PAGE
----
Sunlight glistened through the windows of the
classroom as the freshman class trickled in. The boys quickly filled the back
of the room, leaving the front gapingly bare.
Anyone sitting there? A tall dark haired boy with grey eyes asked an earlier arrival.
first boy turned and answered the question. Oh, hi we met this morning in Latin.
Its Dave, right?
Hi, Im Marc. They greeted each other as Marc settled himself and his books.
Say, did you see the reading list for this class! The other requirements are half this put together!
Something tells me this profs just as bad as hes made out to be. Dave
shook his head dolefully. Why couldnt he be retiring now, instead of next year? No use dropping the class when its a freshman requirement. WHY did I have to skip a grade?!
Yeah I skipped TWO! In the competitive academic world of Princeton University, a comment like this was usually intended as
a putdown. But this time it seemed more a plea for sympathy.
Marc stared straight ahead, his face expressionless. I heard his own son calls him Attila the Professor!
Dave gave a low soundless whistle in reply.
The door opened once again, but this time an
instant hush fell over the room. A tall imposing man in tweeds, his stride slow
but still firm despite his 85 years, strode to the lectern. He searched through
an overstuffed Gladstone bag for his lecture notes, and scanned them silently for a few moments. Then, adjusting his wire rimmed spectacles, he addressed the class.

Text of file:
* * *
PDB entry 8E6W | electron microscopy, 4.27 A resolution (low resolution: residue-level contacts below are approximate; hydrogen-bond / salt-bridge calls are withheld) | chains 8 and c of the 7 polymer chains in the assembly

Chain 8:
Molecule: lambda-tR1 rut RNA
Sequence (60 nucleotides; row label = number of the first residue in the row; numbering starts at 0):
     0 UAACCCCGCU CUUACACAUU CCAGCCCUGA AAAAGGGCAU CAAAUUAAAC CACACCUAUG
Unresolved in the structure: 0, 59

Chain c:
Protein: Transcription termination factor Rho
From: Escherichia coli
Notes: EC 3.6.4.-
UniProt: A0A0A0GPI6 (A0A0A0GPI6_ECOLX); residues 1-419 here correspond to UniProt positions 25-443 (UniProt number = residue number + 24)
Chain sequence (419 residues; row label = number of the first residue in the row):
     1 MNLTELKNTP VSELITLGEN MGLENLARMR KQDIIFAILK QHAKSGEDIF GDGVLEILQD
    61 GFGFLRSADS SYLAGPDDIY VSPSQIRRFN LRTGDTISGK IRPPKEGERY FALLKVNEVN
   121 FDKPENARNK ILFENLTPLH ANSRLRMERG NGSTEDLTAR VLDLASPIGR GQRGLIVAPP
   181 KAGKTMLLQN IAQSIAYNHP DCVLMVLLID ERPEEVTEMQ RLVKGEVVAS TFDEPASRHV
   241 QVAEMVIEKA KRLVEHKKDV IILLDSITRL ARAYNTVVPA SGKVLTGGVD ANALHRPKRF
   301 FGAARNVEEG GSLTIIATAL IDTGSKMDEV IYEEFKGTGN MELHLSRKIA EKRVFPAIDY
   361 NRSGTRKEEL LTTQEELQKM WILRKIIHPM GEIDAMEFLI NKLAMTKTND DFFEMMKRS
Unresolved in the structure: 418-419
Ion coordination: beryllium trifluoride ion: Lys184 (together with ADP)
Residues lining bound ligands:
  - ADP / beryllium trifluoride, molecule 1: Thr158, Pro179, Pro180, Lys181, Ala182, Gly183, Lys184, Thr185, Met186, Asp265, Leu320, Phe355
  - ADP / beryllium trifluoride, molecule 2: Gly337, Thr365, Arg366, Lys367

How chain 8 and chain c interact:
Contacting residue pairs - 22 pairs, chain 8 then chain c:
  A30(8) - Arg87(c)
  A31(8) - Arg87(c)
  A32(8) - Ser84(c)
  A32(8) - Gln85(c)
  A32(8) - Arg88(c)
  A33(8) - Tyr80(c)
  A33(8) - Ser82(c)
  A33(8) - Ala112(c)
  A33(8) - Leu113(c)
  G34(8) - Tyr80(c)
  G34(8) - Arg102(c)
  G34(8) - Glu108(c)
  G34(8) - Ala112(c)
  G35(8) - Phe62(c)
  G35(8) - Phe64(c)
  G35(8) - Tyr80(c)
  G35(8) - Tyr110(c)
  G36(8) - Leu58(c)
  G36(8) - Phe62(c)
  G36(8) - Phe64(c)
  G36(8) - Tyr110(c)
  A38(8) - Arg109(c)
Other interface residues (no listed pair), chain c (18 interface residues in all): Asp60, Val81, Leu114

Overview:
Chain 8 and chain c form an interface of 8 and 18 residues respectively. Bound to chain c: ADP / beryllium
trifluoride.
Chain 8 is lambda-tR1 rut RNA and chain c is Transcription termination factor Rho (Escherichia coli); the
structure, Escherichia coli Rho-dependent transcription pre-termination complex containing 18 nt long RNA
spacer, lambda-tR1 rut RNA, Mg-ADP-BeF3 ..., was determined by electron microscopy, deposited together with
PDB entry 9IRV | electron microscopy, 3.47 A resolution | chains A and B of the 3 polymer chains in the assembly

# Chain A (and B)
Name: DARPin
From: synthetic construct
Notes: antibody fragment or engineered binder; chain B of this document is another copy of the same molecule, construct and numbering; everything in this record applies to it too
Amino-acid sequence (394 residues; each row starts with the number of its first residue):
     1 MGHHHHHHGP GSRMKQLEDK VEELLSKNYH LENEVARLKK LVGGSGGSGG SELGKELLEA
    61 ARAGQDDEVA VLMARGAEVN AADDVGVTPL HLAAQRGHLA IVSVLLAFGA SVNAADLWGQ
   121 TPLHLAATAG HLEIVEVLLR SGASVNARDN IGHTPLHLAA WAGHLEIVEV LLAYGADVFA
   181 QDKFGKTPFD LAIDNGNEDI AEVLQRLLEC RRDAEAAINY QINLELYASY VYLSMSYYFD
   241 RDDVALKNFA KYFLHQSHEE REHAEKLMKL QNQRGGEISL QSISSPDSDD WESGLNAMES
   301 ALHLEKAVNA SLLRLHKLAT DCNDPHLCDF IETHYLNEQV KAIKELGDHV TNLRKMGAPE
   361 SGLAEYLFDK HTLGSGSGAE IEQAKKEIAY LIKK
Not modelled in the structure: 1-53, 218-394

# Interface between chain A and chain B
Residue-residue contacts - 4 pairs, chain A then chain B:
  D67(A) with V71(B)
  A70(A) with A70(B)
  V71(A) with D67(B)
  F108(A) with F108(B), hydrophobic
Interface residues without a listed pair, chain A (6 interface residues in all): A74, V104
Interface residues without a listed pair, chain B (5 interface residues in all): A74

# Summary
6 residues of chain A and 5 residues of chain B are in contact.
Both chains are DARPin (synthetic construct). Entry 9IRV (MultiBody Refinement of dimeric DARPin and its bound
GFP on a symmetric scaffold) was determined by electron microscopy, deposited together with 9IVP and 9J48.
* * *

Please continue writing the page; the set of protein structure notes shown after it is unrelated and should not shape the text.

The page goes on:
Good afternoon, gentlemen. I am Dr. Henry Jones and this course is Introduction to Medieval Literature. From the depths of the Gladstone bag came a sheaf of mimeographed sheets.
He left the lectern and walked forward to the front row of students. This
is the class syllabus, and your required reading list. There will be a weekly
paper, and tests will be in an essay format. The professor continued onward with the course requirements, looking from student
to student, forming his own impressions of them in the usual manner. The piercing
gaze had lost none of its power over the years.
Marcus Ravenwood Jones caught his grandfathers
eye and unconsciously sat up straight. He adored this man, his one surviving
grandparent, the man whose stories had fascinated him from earliest childhood and had introduced him to the wonders of Howard
Pyle and Sir Thomas Malory. The fascination of the boy would be the lifelong
love of the man he would become. But now he was face to face with the Princeton
legend, a man feared, respected and loved by three generations of Princeton graduates.
A teacher who accepted nothing less than excellence. A renowned scholar
who could have taught only graduate courses, but who also continued to teach undergraduates even freshmen due to a deeply
ingrained sense of duty.
Maybe it wasnt too late to transfer to Harvard,